In a "concept elevation" of one of the structures, the buildings were connected and looked much like buildings lining State Street in the city's downtown district, with more glass and windows on the lower level. Karp said the buildings would house restaurants and retail on the first floor and housing and hotel space on the second.
Karp described a hotel that would be integrated throughout the site, apparently not a traditional, multistory hotel many are used to.
He also said the hotel and condominiums would be connected in some fashion so that the hotel could service the condos when they were not in use.
"We want to keep a lot of the historic details," he said.
Most critical to the plan — and a point raised continually throughout — is the need for parking, Karp said.
"Where's the parking?" Karp said. "Without parking, it won't work."
The plan for the site included parking, and Karp referred to building a parking garage on the site. But he also said the larger parking issue and traffic flow will have to be worked out through the city's officials.
Karp did say he is open to all possibilities, including a public/private partnership, but he stressed that parking is the city's issue to fix, and said he thinks officials should address it "in a timely manner."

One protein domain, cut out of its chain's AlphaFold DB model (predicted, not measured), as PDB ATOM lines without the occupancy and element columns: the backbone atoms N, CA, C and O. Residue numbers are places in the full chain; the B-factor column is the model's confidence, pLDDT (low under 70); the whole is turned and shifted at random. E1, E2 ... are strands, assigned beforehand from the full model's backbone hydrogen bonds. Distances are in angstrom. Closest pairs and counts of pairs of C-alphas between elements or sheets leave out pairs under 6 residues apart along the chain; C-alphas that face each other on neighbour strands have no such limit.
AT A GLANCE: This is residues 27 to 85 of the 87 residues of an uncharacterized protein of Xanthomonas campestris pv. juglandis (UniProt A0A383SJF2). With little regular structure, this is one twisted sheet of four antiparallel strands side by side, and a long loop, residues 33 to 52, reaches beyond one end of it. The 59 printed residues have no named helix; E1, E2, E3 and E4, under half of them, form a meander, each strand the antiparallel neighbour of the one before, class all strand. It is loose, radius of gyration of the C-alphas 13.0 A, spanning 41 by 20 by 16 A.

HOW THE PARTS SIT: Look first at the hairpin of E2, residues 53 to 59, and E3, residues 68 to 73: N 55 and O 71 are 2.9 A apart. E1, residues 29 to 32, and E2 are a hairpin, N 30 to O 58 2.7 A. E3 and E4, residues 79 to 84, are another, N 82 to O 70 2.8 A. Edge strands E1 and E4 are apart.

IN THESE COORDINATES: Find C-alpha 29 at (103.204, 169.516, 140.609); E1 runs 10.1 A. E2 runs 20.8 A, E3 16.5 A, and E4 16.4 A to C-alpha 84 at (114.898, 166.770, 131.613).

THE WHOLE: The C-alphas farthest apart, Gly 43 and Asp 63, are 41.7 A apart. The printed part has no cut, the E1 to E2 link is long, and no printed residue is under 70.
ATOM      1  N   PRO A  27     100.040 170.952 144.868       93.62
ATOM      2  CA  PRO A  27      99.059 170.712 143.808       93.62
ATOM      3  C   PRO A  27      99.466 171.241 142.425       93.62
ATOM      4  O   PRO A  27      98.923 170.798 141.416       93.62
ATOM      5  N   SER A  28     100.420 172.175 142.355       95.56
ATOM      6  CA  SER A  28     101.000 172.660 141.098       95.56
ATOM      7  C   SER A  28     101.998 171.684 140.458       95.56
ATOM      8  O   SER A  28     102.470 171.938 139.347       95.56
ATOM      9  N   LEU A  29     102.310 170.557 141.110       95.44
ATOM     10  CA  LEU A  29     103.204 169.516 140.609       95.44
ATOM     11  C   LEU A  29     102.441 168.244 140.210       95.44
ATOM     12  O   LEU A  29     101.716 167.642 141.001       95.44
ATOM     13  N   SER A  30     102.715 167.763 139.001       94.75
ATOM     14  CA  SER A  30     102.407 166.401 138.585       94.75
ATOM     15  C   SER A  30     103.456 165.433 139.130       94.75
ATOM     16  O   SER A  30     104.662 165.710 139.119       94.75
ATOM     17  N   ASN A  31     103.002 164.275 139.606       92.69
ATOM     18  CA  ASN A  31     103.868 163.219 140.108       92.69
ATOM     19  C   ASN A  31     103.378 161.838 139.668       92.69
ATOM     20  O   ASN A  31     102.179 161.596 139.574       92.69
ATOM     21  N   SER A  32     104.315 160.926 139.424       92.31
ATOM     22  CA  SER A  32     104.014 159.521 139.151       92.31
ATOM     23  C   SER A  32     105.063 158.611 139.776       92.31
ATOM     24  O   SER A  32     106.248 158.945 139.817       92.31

'No Secret Plan'
Karp seemed to put a lot of fears to rest also, when toward the end of his presentation he answered some of the questions and rumors on the streets of Newburyport.
"You're the kings and this is your castle," he said. "We are invaders to your castle" who need to be invited in, he added.
Karp first addressed an oft-discussed topic: What is taking so long? Karp said they are developing plans, and that in his 35 years in development, he learned "you don't present a plan that doesn't work."
"I assure you there is no secret plan," he said.
Karp also addressed the idea that Newburyport could become Nantucket North since he has also invested millions of dollars to develop the resort island. He said that just isn't true.
"This isn't Nantucket," he said. "This is a different place. It is a different market. We're not trying to make another Nantucket."
The developer also said he is not looking to "flood" the city with national chain stores, but rather striving to keep the character of the district as it is now. He did say, though, that there could be chain stores that fit the downtown area, but also keep the district vibrant.
"The character of this downtown is not for national chains," he said. "We're not trying to flood the downtown, nor will we."